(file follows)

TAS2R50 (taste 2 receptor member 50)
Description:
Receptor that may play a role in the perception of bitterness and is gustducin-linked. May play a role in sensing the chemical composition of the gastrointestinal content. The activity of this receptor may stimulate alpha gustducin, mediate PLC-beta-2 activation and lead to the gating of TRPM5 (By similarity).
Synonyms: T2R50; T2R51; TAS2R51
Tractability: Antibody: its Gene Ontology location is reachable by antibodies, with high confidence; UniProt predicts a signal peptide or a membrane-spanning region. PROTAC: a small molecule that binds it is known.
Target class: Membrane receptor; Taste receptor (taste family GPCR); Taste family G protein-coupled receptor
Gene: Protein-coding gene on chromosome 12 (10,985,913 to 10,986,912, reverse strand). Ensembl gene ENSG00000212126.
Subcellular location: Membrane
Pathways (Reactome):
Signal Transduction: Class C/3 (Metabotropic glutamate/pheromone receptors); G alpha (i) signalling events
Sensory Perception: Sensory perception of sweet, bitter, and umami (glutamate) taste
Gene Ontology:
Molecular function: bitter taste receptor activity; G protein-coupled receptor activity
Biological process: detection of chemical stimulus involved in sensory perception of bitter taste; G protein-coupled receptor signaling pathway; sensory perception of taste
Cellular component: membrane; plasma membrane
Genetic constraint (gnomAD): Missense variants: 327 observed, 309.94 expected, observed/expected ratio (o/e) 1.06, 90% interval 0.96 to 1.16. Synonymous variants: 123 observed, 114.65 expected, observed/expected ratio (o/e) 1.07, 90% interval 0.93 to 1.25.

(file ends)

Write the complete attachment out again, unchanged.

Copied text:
TAS2R50 (taste 2 receptor member 50)
Description:
Receptor that may play a role in the perception of bitterness and is gustducin-linked. May play a role in sensing the chemical composition of the gastrointestinal content. The activity of this receptor may stimulate alpha gustducin, mediate PLC-beta-2 activation and lead to the gating of TRPM5 (By similarity).
Synonyms: T2R50; T2R51; TAS2R51
Tractability: Antibody: its Gene Ontology location is reachable by antibodies, with high confidence; UniProt predicts a signal peptide or a membrane-spanning region. PROTAC: a small molecule that binds it is known.
Target class: Membrane receptor; Taste receptor (taste family GPCR); Taste family G protein-coupled receptor
Gene: Protein-coding gene on chromosome 12 (10,985,913 to 10,986,912, reverse strand). Ensembl gene ENSG00000212126.
Subcellular location: Membrane
Pathways (Reactome):
Signal Transduction: Class C/3 (Metabotropic glutamate/pheromone receptors); G alpha (i) signalling events
Sensory Perception: Sensory perception of sweet, bitter, and umami (glutamate) taste
Gene Ontology:
Molecular function: bitter taste receptor activity; G protein-coupled receptor activity
Biological process: detection of chemical stimulus involved in sensory perception of bitter taste; G protein-coupled receptor signaling pathway; sensory perception of taste
Cellular component: membrane; plasma membrane
Genetic constraint (gnomAD): Missense variants: 327 observed, 309.94 expected, observed/expected ratio (o/e) 1.06, 90% interval 0.96 to 1.16. Synonymous variants: 123 observed, 114.65 expected, observed/expected ratio (o/e) 1.07, 90% interval 0.93 to 1.25.